Coffee lovers know just how much one cup-of-joe can differ from the next. Most of have accepted the fact that a few cafes just don’t know what goes into the perfect brew. Fortunately, some coffee shops and coffee catering services respect just how much goes into each cup.
Many factors go into coffee, other than which drive-thru it comes from. Get your espresso ready; it’s time to talk about what makes a high-quality coffee bean so special.
The King Bean: Arabica
Covering the differences between the various coffee beans on the market would take a blog post of its own, so let’s touch on the basics. When talking quality coffee, you’ll see the name Arabica thrown around. Bold and rich in flavor, Arabica takes the crown for one of the best beans to brew.
Although some may think coffee beans look the same, they taste very different. Remember; don’t judge a book by its cover.
Where are they from?
As with most things, it’s all about location. Coffee beans are sourced from all around the world but to get that particular flavor; you need specific conditions. Without getting too much into the science, let’s talk about how climate actually affects the growth of the coffee bean.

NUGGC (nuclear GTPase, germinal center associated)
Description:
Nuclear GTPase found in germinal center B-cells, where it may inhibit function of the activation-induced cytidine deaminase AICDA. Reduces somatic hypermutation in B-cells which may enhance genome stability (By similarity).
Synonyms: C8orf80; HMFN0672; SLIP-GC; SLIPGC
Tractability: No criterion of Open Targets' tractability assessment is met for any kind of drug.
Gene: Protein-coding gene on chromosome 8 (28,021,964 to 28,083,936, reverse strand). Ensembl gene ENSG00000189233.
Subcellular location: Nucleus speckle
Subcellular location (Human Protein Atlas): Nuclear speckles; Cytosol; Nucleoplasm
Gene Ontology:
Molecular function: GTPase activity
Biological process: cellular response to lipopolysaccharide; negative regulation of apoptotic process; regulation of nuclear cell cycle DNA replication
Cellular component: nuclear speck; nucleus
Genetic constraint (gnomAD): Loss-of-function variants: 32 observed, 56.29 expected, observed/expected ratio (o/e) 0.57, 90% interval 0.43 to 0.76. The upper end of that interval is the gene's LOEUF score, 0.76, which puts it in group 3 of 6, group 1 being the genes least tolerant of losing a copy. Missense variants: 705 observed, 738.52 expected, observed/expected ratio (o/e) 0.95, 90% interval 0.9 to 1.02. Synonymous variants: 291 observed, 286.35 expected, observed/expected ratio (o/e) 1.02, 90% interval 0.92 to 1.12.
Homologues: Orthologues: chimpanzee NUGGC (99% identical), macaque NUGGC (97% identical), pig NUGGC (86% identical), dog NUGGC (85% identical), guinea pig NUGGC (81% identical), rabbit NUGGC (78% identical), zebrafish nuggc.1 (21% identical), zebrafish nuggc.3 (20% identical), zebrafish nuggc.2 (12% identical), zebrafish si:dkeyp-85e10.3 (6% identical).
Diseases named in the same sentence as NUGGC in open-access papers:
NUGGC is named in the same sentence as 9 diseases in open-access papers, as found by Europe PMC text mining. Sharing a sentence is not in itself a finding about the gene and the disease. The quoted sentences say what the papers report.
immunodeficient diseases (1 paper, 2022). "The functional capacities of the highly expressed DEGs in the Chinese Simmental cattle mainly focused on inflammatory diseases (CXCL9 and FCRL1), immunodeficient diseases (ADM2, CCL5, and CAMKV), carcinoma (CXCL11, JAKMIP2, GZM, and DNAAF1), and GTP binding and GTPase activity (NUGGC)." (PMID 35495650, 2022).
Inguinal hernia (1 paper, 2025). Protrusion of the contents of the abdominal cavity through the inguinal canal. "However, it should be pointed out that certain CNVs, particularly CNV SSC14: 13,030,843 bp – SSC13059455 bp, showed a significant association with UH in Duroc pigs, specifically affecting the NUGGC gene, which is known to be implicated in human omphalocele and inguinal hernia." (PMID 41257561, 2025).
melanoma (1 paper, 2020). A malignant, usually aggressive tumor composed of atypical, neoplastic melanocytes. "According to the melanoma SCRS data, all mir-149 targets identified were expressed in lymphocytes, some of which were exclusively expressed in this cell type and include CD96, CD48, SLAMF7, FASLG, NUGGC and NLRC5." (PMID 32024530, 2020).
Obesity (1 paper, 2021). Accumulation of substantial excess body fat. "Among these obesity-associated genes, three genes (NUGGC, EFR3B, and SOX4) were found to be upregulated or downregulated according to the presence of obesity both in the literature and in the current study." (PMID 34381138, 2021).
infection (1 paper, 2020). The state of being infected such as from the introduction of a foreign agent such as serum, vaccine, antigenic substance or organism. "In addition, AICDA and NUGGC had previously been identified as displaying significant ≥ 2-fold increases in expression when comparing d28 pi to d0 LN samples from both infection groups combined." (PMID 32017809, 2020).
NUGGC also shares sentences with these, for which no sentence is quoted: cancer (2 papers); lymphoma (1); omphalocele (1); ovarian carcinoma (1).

The higher-quality coffee bean we mentioned, Arabica, grows best between the consistent temperature of 64°F and 70°F, which is challenging to sustain in the United States. There’s a reason why cafes and coffee catering companies seek out blends of beans from around the world. You can’t rush perfection.
How about the roast?
After cultivating the perfect beans, it’s time to move on to the roast. The roast is a big part of what separates quality coffee from the rest. Since different lengths of time affect how the coffee roast will end up, this part might take a little bit of knowledge.
Shorter cook time = lighter roast, seems simple right? Unfortunately, without the right experience, spoiling the roast happens much more than people would like to admit.
At the end of the day, being aware of what makes certain coffee so special can make or break your event. Not knowing the right beans to brew for yourself or choosing a type that doesn’t suit your guest’s preferences will leave a sour taste in everyone’s mouth (literally).